5 Reasons to be a Christian Environmentalist: A Catholic Take

With Pope Francis’ due to issue an environmentally focused papal encyclical this week, I was wondering:

Is environmentalism something new for Christians? 

Many may be surprised that Christians would be working–even leading–on environmental issues, but history is rich with examples of those who care deeply for God and God’s creation.

Here are just five examples of the rich groundwork already laid for Pope Francis’ upcoming encyclical. (And since he’s Catholic, after all, we’ll pull from there for now)

1. Ecological from the start

Catholic teaching, and Christian teaching more broadly, has looked to the Creation narratives at the opening of the book of Genesis (Chapters 1-4) to understand God, Creation, and our role in their midst. The conviction is this: that the world was created beautiful and good by God, and that the intention for humans was one of sustainable stewardship. Since we’re taking a Catholic perspective for the moment, you can read more in the Catechism of the Catholic Church on The Creator.

2. It’s a matter of peace

Christians, in particular, realize that their responsibility within creation and their duty towards nature and the Creator are an essential part of their faith.

Pope John Paul II

Before Benedict XVI, Pope John Paul II made ecological consciousness a matter of global peace, with an address on the World Day of Peace (1 January 1990). John Paul identified the ecological crisis as fundamentally a moral problem–not merely one of economics, technology, or industry. He looks to the narratives of Genesis 1-3 in which God affirms the goodness of creation (Gen 1:31) and yet humanity chooses not to be stewards of God’s plan, but to set out on our own. And part of the goodness is “the aesthetic value of creation” which “cannot be overlooked.” God’s economy is not merely one of increasing efficiencies, but is filled with extravagant beauty.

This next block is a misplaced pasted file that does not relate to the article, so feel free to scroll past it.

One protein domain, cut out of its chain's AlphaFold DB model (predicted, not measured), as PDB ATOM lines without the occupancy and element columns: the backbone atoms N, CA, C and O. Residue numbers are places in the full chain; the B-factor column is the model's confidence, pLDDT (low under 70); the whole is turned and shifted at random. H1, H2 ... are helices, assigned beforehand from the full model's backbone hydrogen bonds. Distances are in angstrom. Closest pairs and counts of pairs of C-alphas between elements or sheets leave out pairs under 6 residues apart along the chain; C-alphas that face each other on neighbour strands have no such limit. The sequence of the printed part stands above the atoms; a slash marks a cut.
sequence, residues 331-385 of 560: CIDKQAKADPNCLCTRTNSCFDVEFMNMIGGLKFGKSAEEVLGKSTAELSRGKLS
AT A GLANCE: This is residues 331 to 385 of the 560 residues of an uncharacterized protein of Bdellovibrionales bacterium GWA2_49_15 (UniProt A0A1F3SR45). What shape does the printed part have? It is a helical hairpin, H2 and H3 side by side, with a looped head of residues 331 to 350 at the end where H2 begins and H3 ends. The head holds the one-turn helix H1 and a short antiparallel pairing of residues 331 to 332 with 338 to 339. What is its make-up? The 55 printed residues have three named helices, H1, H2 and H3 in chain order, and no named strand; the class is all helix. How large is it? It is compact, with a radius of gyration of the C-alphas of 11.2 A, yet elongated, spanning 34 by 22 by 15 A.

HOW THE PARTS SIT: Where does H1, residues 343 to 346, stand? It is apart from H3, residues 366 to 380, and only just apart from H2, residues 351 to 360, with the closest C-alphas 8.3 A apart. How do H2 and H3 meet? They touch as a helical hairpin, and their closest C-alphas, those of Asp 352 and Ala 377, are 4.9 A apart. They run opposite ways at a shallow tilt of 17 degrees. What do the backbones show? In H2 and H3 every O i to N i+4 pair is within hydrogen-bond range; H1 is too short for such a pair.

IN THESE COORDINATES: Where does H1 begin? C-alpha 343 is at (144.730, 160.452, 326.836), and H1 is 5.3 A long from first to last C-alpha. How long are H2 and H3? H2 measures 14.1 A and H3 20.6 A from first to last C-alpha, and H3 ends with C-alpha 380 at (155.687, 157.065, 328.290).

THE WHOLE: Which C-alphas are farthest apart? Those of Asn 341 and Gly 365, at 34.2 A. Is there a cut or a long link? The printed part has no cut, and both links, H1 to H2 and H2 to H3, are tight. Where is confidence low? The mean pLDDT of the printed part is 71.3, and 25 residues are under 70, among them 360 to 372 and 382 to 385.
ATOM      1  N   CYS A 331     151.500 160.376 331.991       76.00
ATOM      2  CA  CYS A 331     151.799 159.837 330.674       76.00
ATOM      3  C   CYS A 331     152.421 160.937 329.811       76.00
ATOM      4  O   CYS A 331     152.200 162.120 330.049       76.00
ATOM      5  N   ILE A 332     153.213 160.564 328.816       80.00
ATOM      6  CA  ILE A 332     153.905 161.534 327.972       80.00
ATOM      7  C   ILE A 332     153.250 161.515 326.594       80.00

3. Solar powered Vatican!?

While Pope Francis is getting headlines today for his advocacy for the environment, the previous Pope, Benedict XVI, was given the nickname the ‘Green Pope’. Some of his projects included a solar array on the Paul VI audience hall. Benedict also debuted a hybrid Popemobile and, like Pope Francis, saw the issues of the environment as moral ones, affecting “the least of these” (Matt 25:40) disproportionately.

My dear friends, God’s creation is one and it is good. The concerns for nonviolence, sustainable development, justice and peace, and care for our environment are of vital importance for humanity.

Pope Benedict XVI

4. Faith and science not in conflict

Long gone are the days of Galileo vs. the Church. The interplay of faith and reason has always been important to Catholic doctrine and practice (even, perhaps, when they got it wrong). There is a rich tradition–despite those who cry Galileo–of the harmony of science and spirituality, human endeavors and divine realities. These are not inherently at odds. (You can see this in the Catechism as well as the Pastoral Constitution on the Church in the Modern World which came out of the Second Vatican Council.) So should we be surprised that Pope Francis (and others), leaning on the best climate science of today, would affirm and enliven it with theology?

5. He’s a Francis after all

Considering the current Pope’s namesake, Saint Francis of Assisi, has long been regarded as the patron saint for all things ecological. From gardeners, to animal lovers, to the latest set of ecologically conscious Christians, this 12th century Catholic reformer, and founder of the Franciscan Order, is a model for environmentally conscious Christians. St. Francis composed the Canticle of the Sun which, which you might know better by its English adaptation: All Creatures of our God and King. On (or around) his feast day (October 4th) you can find many communities offering a service to bless the animals of a community.

And It Keeps Going

This list is not exhaustive, not even within the Catholic tradition. But it begins to show the foundation in the life of the church that stands behind the Pope’s upcoming proclamation. And it’s enough of a start for any of us to be not only a Catholic environmentalist, but a Christian environmentalist.

 

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